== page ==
"I love this book. Biographer Nancy Stout is to be congratulated for her insightful, mature and sometimes droll exploration of a profoundly liberated, adventuresome and driven personality."
—Alice Walker

One Day in December

Celia Sánchez and the Cuban Revolution

Celia Sánchez is the missing actor of the Cuban Revolution. Although not as well known in the English-speaking world as Fidel Castro and Che Guevara, Sánchez played a pivotal role in launching the revolution and administering the revolutionary state. The product of ten years of original research, One Day in December draws on interviews with Sánchez’s friends, family, and comrades in the rebel army, along with countless letters and documents. This is the extraordinary story of an extraordinary woman who exemplified the very best values of the Cuban Revolution: selfless dedication to the people, courage in the face of grave danger, and the desire to transform society. … | more |

Celia Sánchez and the Cuban Revolution

Nothing makes me more hopeful than discovering another human being to admire. My wonder at the life of Celia Sánchez, a revolutionary Cuban woman virtually unknown to Americans, has left me almost speechless. In hindsight, loving and admiring her was bound to happen, once I knew her story. Like Frida Kahlo, Zora Neale Hurston, Rosa Luxemburg, Agnes Smedley, Fannie Lou Hamer, Josephine Baker, Harriet Tubman, or Aung San Suu Kyi, Celia Sánchez was that extraordinary expression of life that can, every so often, give humanity a very good name.… | more |

The Psychology of Culture: Making Oppression Appear Normal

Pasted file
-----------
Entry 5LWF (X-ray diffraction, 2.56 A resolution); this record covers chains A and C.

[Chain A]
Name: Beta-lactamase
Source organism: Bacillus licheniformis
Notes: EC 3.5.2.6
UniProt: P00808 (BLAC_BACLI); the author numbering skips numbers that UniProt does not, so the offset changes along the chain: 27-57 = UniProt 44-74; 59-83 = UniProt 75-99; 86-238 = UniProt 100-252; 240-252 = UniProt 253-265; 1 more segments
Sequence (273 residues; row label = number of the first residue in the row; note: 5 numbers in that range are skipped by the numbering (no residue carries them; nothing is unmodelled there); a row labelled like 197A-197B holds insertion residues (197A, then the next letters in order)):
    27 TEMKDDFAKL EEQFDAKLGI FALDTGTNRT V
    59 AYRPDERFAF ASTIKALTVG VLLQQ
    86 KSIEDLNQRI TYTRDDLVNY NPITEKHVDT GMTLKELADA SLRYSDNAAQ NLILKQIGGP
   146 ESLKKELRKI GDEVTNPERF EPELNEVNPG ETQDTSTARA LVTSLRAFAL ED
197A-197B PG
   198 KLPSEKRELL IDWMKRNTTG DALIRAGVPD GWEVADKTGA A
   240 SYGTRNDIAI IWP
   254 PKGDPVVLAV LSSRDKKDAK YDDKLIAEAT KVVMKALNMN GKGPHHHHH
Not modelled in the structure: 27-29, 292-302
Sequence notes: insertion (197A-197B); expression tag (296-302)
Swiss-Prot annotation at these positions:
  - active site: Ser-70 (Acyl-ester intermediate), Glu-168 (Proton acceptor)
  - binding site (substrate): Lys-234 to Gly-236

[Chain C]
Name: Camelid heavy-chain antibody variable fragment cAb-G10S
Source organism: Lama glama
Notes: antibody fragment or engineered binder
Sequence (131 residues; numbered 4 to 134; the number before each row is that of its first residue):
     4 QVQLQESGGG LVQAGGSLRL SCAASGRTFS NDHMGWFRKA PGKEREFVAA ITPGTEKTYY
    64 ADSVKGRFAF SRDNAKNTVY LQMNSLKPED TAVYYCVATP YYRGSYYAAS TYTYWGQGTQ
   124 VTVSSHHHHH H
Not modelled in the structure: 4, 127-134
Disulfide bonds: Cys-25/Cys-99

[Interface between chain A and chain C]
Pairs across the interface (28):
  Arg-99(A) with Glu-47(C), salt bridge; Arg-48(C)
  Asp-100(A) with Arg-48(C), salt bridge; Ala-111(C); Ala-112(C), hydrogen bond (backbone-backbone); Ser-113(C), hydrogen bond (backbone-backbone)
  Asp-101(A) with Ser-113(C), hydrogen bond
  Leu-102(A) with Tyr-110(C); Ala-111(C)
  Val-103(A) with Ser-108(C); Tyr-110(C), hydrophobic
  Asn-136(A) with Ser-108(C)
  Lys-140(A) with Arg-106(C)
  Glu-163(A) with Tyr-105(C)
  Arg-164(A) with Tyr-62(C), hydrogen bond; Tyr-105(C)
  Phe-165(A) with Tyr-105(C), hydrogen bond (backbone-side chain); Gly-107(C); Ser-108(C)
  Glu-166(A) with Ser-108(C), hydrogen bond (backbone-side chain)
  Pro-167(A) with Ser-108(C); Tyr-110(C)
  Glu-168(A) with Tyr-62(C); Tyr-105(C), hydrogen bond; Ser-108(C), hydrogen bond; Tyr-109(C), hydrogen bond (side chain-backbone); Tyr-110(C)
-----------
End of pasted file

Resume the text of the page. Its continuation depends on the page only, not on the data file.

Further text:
Making Oppression Appear Normal

Carl Ratner, Macro Cultural Psychology: A Political Philosophy of Mind (New York: Oxford University Press, 2011), 544 pages, $69.95, hardcover.

Psychologists engage in a number of practices that, mostly unwittingly, help to sustain the cultural distortions of the ruling class and hence their exploitative rule. One of these practices is to treat human behavior as primarily driven by biology. This leads, for example, to the medicalization of mental illness.… It also supports one of capitalists’ favorite ideological ploys: individualism. We are the masters of our own fate, not society and its culture. If we fail, it is our own fault. We simply did not try hard enough or follow the right path. Individualism favors self-blame and a refusal even to look for social causes. Ratner instead argues that humans are qualitatively different from all other species precisely in terms of how culture, not constant biological traits, shape their behavior. He points out that even our closest relatives, the great apes, have not developed culture, institutions, science, religion, etc. We are truly unique.… | more |